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How to Prevent Razor Burn

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You might be able to pick up the basics of shaving from TV commercials and a little bit of advice from your father. But knowing how to prevent razor burn only comes from personal experience—or some in-depth research. As far as the research goes, we can help.

Nothing looks and feels worse than turning fiery red after shaving your face. You willingly and happily went for a baby-smooth finish, only to be punished for it. Not only that, but by the time the razor burn heals, new stubble will already be sprouting—so, really, what was the point?

We’re not knocking the act of shaving. In fact, we’re all for it….when it’s done correctly and safely. Razor burn is entirely preventable. More often than not, it is the result of a shaving regimen that is hasty or careless. Even guys with sensitive skin can avoid it.

There are specific steps you must follow to protect and nurture your skin, especially if you are susceptible to irritation, ingrown hairs, and razor burn. Here are those steps—that is, how to prevent razor burn—in their precise order.

1. Prepare the skin properly

First things first: You need to warm up your skin—literally—for that sharp razor. Take a hot shower, or wash your face thoroughly with warm water. If you skip this initial step, your skin is less resilient, and your stubble more stubborn. By having soft skin and hair, you lessen the likelihood of the blade dragging and tugging the skin, and improve the razor’s ability to cut the hairs cleanly and quickly.

After the warm water cleanse, you should apply a pre-shave oil or cream. This forms a thin, nourishing base layer over the skin, to shield it from the blade without compromising the closeness of the shave itself. It also further softens the hairs, so that you can mow without resistance.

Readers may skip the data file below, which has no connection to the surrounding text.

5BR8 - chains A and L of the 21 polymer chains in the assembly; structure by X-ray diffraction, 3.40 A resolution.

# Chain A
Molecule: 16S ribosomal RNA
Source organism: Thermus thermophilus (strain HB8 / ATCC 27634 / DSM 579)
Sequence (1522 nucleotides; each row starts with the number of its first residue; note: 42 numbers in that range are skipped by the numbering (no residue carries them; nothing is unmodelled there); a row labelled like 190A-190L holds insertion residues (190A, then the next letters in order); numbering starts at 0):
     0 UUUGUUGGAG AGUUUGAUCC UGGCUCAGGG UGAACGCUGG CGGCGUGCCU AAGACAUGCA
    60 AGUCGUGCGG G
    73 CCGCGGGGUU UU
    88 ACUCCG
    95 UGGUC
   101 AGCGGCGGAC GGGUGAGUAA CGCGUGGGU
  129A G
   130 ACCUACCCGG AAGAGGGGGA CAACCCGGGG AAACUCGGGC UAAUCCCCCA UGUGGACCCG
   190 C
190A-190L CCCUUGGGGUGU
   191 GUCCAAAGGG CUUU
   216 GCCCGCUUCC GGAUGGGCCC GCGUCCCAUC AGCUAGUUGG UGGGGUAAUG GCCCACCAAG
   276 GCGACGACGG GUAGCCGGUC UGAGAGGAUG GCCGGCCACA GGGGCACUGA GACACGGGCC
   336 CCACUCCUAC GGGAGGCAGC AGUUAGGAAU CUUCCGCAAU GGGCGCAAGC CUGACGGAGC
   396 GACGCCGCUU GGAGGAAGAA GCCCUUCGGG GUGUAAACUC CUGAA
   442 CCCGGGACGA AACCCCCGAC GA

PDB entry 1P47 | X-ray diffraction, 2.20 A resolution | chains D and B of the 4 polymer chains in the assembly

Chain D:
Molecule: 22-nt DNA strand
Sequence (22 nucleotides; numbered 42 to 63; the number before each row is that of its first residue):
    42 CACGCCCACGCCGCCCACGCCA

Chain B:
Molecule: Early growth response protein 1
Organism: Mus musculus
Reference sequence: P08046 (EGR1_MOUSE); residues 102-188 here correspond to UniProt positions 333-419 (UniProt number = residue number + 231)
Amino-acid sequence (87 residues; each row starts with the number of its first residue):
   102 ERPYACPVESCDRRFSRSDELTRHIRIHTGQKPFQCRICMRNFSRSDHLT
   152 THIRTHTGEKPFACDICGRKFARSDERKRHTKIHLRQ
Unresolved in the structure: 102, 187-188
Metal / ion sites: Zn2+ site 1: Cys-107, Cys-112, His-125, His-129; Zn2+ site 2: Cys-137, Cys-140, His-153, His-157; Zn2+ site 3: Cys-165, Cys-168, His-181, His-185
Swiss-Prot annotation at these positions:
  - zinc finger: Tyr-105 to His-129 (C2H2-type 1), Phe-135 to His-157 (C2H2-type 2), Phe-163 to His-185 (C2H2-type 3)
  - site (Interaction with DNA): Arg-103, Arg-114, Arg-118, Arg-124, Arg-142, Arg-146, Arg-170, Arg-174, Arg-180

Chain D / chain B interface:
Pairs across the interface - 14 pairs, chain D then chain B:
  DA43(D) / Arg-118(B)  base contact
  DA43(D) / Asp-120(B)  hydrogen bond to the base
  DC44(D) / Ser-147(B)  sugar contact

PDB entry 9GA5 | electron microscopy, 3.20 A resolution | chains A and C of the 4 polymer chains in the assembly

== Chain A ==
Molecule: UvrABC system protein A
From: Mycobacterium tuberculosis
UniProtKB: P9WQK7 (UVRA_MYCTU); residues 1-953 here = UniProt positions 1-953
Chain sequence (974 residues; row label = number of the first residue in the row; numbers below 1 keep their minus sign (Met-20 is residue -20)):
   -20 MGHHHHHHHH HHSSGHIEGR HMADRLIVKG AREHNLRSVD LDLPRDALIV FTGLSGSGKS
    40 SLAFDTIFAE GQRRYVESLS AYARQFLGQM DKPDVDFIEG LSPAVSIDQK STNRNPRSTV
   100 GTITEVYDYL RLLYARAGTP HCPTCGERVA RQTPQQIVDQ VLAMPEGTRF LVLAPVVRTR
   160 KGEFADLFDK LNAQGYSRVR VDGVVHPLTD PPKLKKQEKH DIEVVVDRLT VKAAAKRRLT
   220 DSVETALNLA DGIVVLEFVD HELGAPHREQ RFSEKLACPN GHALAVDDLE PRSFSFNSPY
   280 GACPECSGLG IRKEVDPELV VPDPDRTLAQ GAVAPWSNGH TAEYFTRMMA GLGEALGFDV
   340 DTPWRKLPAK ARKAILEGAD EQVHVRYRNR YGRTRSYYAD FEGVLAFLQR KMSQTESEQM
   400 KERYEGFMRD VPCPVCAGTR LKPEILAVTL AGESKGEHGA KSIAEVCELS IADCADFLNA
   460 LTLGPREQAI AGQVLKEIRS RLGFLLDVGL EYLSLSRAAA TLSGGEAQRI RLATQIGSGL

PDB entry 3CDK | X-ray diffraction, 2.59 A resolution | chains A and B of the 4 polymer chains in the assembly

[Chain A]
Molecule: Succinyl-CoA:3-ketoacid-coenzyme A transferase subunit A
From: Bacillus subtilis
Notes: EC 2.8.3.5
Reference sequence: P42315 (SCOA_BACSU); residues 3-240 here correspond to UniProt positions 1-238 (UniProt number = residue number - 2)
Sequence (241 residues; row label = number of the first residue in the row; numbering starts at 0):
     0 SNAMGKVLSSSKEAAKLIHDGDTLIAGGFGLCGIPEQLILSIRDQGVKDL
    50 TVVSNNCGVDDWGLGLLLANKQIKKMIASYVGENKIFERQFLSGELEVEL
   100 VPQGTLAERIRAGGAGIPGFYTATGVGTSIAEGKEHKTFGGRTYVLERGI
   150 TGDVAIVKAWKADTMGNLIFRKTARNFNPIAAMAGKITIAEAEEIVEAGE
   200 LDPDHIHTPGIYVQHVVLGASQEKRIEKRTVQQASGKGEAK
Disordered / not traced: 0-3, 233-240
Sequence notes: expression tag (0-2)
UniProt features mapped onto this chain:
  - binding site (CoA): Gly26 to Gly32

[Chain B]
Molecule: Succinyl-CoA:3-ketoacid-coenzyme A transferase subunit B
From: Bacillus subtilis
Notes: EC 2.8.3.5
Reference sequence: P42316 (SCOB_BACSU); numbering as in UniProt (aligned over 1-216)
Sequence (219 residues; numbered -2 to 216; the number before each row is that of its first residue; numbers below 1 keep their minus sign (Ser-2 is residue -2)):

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2. Turn up your razor hygiene (and maybe turn down the blade count)

Razor hygiene is essential in preventing burn. If you aren’t replacing your razor regularly, then it might be time to sign up for a razor replenishment program like Dollar Shave Club or Harry’s. They’ll top you up so that you never use a dull or dirty blade. You need to be shaving with a sharp, clean blade. But you don’t need to toss the cartridge after each use. You should get multiple uses out of one razor head.

The rule of thumb for razor replacement: Never use a razor more than 8 times. And never use it more than 3 weeks. Replace the blade at either of those intervals—whichever one comes first. At that point, it’s either too dull or has collected too much bacteria and dust, even if you’ve been storing it properly. (That is, stored upright in a cool, dry space after shaving. And with a plastic cover over top between shaves, after it’s dried.)

If you have sensitive skin, you might also consider using a razor with fewer blades, to minimize the number of sharp objects dragging over your skin. This is why lots of guys switch to a safety razor. Or, you could try a 3-blade razor, like Gillette’s Mach3.

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3. Consider using a badger brush

If you’re shaving hairs that are more than a few days old, you might be able to lift them up away from the skin by applying your shave cream with a badger brush. You simply wet the brush in warm water, poke a hole in the center with your finger, then fill it with cream, before applying it in circular motions against the grain on your face. This builds a creamy lather while also pulling the hairs up and priming them for a nice, gentle shave.

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4. Loosen your grip, and shave against the grain

If you’ve done everything correct until this point—the moment you begin to shave—then you should trust the process. There’s no need to apply lots of pressure to the blade, as you’ll only shear off extra cells or trim some hairs slightly below the surface of the skin. Lighten your grip, and let the blade glide over top your pre-shave layer and the shave cream. You shouldn’t require multiple passes, either. Again, if you’ve done everything right, then everything should go smooth.